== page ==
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said unification was the start of a new era for hong kong. the world's first clone has been produced of an adult mammal. scientists in scotland have produced a sheep called dolly that was cloned in a laboratory using a cell of another sheep. for the first time in 20 years, russian and american spacecraft have docked in orbit at the start of a new era of cooperation in space. challenger powered past the bishop rock lighthouse at almost 50 knots, shattering a record that had stood for 34 years. and there was no hiding the sheer elation of richard branson and his crew. welcome back. this is bbc news. the latest headlines:
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hong kong's chief executive has condemned the protestors who stormed and ransacked parliament. hundreds of activists occupied the legislative council for hours, spraying graffiti, defacing the territory's emblem and raising the old british colonial flag. we're to stay with our top story. professor cheng yu—shek is a political scientist and pro—democracy campaigner, hejoins us now from hong kong. professor, do you think the pro—democracy movement has been advanced over the last 24 hours? pro—democracy movement has been advanced over the last 24 hours7m isa advanced over the last 24 hours7m is a set back. and as we all know, the crisis has continued in the state of public opinion. certainly the pro—democracy camp would like sympathy to do well in the district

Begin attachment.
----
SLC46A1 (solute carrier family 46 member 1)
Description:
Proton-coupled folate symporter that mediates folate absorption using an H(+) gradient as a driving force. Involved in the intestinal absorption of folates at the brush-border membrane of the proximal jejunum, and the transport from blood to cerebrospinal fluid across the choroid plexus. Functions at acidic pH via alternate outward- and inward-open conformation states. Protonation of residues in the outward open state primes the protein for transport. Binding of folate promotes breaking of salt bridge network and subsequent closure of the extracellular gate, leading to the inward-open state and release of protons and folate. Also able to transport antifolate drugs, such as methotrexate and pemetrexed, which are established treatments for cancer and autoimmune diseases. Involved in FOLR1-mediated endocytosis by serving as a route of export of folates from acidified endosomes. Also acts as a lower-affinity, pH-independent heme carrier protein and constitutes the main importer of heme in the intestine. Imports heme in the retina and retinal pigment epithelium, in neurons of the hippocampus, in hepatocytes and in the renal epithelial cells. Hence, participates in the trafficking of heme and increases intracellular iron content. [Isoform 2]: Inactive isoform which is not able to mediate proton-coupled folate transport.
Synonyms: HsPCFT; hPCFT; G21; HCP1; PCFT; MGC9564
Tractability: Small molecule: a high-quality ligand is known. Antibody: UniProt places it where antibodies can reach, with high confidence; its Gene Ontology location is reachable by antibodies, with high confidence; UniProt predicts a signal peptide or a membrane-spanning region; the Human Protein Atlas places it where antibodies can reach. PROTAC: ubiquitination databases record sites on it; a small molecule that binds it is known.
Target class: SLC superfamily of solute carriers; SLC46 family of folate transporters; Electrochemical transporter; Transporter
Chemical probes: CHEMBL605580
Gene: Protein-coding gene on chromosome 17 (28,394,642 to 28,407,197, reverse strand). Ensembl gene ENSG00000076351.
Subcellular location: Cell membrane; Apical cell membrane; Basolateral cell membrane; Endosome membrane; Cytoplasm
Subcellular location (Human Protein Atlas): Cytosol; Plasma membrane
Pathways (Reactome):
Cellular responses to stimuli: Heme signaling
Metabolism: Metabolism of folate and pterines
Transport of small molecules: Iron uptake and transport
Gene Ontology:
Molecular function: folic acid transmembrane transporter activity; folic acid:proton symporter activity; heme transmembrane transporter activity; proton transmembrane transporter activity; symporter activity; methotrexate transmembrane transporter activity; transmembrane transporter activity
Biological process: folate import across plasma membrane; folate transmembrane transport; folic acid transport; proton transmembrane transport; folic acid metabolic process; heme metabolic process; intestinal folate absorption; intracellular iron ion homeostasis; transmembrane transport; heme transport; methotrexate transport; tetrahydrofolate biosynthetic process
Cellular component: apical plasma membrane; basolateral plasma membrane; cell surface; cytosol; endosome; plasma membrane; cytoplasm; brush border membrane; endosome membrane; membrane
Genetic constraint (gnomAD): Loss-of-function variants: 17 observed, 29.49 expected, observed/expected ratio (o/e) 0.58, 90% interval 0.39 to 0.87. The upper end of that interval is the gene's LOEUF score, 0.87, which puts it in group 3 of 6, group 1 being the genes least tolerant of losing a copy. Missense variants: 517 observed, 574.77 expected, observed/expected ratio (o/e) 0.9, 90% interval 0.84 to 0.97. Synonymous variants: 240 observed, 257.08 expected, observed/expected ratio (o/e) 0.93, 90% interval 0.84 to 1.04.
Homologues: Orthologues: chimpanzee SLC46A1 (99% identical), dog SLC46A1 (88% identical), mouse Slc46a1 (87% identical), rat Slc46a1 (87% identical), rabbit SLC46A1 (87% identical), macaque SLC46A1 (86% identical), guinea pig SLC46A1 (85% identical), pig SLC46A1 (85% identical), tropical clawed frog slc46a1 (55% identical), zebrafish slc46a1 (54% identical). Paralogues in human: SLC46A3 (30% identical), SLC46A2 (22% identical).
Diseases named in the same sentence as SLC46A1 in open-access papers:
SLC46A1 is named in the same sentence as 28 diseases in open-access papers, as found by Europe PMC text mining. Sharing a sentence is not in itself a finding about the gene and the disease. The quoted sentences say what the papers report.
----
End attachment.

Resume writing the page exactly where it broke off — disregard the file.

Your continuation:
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council elections and this november and the legislative council elections in september next year. hopefully hong kong people understand the frustration of a relatively small group of young people and hong kong people also understand very well that to not meet the very minimum requests of the people being met, the withdrawal of the extradition bill and an investigation into police violence. soi investigation into police violence. so i think there is a lot of sympathy for the young people and still for the pro—democracy movement. but this episode certainly gave beijing and carrie lam's administration a position to have a tough stance against the people of hong kong, and the democracy